New equipment will identify potentially toxic drugs for pets
Since the fall of last year, the U.S. Food and Drug Administration has approved nearly a dozen drugs for dogs and cats that will be used to fight cancer, improve thyroid levels, control seizures, and prevent flea infestations and heartworm disease.
These drugs have the potential to improve, save or extend the lives of many beloved pets – but they may also be deadly to some animals with a gene mutation that is common in some herding and mixed breed dogs and about 4% of cats.
Dr. Katrina Mealey, a regents professor in the College of Veterinary Medicine at Washington State University, will now be able to more quickly identify which drugs are threats thanks to funding she received during the Cougar Cage event from the Palouse Club, a group of philanthropists and investors from the Puget Sound region dedicated to helping support the success of the university. The money will be used to purchase a flow cytometry unit that can accurately identify drugs that will be toxic to dogs flagged by a DNA test developed and patented by Dr. Mealey nearly two decades ago.
Dr. Mealey said she already has a list of roughly two dozen drugs she would like to test, including six that were requested by drug companies.
About this series
The Cougar Cage competition is a new way for WSU students, faculty and staff to secure private donor support through the Palouse Club for worthwhile projects that can help build the continued success of the University.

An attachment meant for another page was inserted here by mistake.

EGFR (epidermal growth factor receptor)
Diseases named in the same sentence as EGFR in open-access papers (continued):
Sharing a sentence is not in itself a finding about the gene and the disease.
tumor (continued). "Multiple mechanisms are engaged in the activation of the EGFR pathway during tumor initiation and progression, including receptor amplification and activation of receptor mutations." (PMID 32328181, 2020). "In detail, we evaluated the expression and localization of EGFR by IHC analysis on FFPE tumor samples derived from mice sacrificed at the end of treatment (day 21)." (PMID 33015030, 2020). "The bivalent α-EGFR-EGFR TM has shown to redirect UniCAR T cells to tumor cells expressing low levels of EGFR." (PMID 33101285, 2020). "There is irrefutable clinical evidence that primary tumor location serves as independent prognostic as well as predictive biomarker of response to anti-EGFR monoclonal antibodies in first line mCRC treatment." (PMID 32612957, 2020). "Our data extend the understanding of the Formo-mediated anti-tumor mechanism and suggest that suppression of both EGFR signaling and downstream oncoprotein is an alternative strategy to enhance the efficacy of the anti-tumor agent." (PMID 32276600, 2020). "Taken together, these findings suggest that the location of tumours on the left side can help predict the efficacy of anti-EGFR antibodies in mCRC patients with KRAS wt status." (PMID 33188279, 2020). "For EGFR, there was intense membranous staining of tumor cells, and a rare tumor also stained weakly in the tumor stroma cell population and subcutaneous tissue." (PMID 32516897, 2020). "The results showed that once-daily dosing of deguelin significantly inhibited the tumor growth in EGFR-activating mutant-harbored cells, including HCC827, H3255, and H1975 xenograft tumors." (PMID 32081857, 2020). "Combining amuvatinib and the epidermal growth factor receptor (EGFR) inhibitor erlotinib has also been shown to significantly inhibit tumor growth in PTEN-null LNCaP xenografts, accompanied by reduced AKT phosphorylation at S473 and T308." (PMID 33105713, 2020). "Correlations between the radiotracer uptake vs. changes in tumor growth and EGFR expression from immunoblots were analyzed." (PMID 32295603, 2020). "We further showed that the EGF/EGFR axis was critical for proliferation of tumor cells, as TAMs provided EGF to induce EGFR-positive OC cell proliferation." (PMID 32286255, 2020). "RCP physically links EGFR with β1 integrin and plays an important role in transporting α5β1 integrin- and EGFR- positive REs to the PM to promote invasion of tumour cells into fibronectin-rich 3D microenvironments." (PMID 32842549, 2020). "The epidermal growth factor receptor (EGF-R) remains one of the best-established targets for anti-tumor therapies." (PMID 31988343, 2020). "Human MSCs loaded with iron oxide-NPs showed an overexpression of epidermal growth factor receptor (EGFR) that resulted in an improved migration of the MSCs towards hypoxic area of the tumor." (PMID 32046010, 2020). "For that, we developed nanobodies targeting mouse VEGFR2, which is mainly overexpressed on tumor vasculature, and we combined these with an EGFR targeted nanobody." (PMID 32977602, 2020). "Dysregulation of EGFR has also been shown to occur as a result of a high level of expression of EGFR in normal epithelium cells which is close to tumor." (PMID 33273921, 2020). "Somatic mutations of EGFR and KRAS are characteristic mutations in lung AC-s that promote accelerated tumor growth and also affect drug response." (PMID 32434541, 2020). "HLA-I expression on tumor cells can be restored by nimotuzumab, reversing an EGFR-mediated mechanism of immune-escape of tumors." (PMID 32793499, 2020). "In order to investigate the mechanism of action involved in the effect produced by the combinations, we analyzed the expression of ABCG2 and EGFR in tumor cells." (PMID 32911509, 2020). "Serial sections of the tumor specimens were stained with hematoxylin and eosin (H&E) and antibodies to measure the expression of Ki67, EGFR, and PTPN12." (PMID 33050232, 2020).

This series explores the first six projects to survive the competition and win funding from the group.
Modeled after the popular TV show Shark Tank, the first Cougar Cage match concluded in March. Future rounds are being planned.
“And once we get this going, I think there will be a lot of drug companies that want to send us drug compounds,” she said. “I was very happy that the Palouse Club felt that companion animal problems were important enough to fund. This is a real big opportunity for us.”
The DNA test developed by Dr. Mealey is used to identify animals with a mutation in the MDR1 gene. In dogs without the mutation, the gene properly encodes P‑glycoprotein, which is responsible for pumping drugs and other toxins out of the brain and back into the bloodstream where they can be safely metabolized. Those with the mutation are unable to properly pump out certain substances, including commonly used drugs.
The new equipment allows Mealey’s team to determine if a new drug is pumped by that protein.
“If it is, we know that that drug is potentially going to be a problem for the dogs and cats that have a defective version of P‑glycoprotein,” Dr. Mealey said.
Cougar Cage was modeled after the popular entrepreneurial TV show “Shark Tank,” giving students, faculty, and staff from across the WSU system the opportunity to receive between $20,000 and $50,000 in support.